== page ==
I recently attended a workshop about loneliness, which I often think about in terms of intimate relationships. It’s a topic I often discuss with youth as part of the provincial sexual health education curriculum. As a sex educator I interact with individuals and couples on a regular basis and have come to the conclusion that most people are looking for companionship and intimate connection. What’s more, many people are lonely, even people in intimate relationships. Society puts overwhelming pressure on people to be in a relationship, which makes me wonder whether and how much of peoples’ loneliness is socially constructed.
At work I regularly play an activity with youth that discusses relationships. It often sparks dialogues on remaining in an unhealthy relationship because they simply want to be in a relationship. Experiencing a great deal of peer pressure to be with someone, they feel more socially included when dating.
I have also spoken with adults who admit they just do not want to be alone. They are not happy in their relationship but they are willing to stay. Many adults will settle in an unhappy, unfulfilling or unhealthy relationship because it is preferable to being alone. These are often smart, successful people.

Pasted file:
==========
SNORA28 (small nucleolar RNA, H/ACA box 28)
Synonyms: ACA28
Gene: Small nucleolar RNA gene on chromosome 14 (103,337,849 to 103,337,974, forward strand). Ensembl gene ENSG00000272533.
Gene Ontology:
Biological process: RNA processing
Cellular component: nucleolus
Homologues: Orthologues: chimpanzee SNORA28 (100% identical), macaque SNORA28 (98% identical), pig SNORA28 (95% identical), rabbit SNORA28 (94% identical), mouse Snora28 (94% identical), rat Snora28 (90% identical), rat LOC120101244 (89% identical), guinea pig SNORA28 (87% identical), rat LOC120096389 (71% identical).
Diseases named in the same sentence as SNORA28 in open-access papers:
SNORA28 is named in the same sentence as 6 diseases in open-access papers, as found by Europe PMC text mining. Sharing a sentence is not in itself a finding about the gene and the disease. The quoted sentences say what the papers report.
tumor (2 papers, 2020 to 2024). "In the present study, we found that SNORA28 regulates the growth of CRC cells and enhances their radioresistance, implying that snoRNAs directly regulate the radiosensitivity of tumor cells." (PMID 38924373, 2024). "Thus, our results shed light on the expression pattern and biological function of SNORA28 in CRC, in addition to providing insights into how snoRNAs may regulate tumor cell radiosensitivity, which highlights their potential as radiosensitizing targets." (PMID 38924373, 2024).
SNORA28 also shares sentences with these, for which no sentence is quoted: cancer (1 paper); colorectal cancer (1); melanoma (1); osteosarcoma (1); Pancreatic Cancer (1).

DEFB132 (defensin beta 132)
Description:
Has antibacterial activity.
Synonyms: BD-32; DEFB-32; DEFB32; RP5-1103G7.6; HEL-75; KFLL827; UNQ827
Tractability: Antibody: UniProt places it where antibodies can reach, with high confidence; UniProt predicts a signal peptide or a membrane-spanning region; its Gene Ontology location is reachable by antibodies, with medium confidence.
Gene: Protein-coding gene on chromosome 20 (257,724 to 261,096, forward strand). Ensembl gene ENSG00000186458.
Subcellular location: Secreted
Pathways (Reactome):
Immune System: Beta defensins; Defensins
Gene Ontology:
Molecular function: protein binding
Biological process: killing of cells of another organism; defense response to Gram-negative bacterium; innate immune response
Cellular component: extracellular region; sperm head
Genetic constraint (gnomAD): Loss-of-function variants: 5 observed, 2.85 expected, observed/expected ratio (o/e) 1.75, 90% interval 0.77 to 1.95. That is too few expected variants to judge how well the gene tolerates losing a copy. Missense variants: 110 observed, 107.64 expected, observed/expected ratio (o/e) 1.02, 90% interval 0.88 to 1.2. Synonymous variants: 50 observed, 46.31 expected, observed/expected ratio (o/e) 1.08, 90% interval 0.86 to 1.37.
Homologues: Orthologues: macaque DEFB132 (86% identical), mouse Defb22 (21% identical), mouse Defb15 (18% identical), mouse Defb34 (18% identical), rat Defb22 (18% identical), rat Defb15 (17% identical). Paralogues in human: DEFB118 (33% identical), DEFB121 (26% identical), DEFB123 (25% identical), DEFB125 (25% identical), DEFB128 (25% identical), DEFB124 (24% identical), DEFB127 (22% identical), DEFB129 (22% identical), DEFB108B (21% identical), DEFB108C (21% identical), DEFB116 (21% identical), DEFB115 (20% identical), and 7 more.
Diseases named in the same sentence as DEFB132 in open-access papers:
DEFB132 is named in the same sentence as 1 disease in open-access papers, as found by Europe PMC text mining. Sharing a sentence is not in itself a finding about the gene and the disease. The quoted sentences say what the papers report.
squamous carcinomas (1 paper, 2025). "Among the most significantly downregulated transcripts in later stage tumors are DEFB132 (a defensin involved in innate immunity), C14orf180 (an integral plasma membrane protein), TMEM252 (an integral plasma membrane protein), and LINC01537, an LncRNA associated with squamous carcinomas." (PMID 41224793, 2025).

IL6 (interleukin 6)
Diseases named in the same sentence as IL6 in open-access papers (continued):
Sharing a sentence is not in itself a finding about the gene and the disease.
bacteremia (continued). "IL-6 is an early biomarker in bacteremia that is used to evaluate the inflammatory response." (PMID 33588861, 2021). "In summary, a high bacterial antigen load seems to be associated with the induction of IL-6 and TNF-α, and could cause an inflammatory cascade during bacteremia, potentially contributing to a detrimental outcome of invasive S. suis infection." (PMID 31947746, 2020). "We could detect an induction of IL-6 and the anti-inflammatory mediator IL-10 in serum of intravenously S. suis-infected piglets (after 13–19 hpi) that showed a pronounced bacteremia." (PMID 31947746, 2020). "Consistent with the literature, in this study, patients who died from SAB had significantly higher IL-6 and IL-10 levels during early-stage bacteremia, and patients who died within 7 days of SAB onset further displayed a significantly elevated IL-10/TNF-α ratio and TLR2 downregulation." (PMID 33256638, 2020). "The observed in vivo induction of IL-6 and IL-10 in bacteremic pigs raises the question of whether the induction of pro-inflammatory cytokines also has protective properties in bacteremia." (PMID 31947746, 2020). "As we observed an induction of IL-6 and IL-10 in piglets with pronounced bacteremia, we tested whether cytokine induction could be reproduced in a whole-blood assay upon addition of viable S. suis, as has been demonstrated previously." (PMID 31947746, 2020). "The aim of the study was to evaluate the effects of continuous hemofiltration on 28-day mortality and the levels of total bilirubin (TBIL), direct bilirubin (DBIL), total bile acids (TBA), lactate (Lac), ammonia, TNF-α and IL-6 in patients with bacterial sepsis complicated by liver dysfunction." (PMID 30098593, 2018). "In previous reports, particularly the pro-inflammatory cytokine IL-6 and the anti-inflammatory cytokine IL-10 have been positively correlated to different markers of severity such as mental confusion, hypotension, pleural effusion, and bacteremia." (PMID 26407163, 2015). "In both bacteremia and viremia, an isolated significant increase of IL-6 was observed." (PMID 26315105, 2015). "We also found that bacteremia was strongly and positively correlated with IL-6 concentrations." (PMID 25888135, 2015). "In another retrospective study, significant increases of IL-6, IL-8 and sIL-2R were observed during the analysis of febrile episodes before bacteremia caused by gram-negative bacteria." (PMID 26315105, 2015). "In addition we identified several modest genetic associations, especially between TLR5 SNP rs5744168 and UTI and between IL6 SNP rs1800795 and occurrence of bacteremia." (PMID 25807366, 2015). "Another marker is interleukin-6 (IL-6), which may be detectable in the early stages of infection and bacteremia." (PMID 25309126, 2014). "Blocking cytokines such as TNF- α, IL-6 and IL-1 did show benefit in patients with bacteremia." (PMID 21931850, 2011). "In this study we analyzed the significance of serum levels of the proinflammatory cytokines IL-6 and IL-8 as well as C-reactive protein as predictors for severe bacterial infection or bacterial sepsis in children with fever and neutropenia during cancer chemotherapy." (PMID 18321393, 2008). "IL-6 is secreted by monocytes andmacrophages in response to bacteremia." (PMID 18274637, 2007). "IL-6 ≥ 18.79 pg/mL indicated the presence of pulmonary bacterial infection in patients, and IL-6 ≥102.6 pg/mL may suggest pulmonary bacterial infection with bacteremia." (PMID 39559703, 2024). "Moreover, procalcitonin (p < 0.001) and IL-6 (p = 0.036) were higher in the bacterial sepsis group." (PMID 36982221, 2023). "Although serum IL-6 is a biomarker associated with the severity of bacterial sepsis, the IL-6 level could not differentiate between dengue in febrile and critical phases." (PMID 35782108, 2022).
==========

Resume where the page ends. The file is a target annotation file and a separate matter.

Society has done an excellent job of convincing us that being single is not a desirable permanent state. You should always be on the lookout for “the one.” Single people are often asked whether they are dating anyone, as if being single is not a choice anyone would make. Being single is a choice we can make — and a choice that many people make, for many reasons. We need to stop assuming that because someone is alone they are unhappy.
Don’t get me wrong, relationships can be great and can have many benefits. But I also think that being single can have many benefits. You can get to know yourself without worrying about impressing someone else or making compromises. You have more time to develop close friendships and stay connected to family. You have more time to concentrate on yourself both physically and mentally. You get to make all the decisions about the way you live your life. And just because you are not in a relationship does not mean you cannot have sex, both with yourself and with others.
People have told me they are in a relationship for financial reasons. This makes sense to me, because who can afford a mortgage on their own? Some people want to be in a relationship so they can have regular sex — not always the case. Some people simply don’t have time for a relationship with work and their other interests and passions. And there are always people who simply think the best company is their own.
To answer Bon Jovi’s question, “What do you got, if you ain’t got love?”: yourself, close friends and interests you have time to pursue. That’s pretty darn good.
Stacey Jacobs has been a Sex Educator for almost 2 decades. For 13 of those years she worked as a Sexual Health Educator at Planned Parenthood. She teaches in the Sexuality, Marriage and Family Studies Program at the University of Waterloo and when not educating, she enjoys reading, walking her dogs and eating good food. The life of a Sex Educator is usually not as interesting as people assume.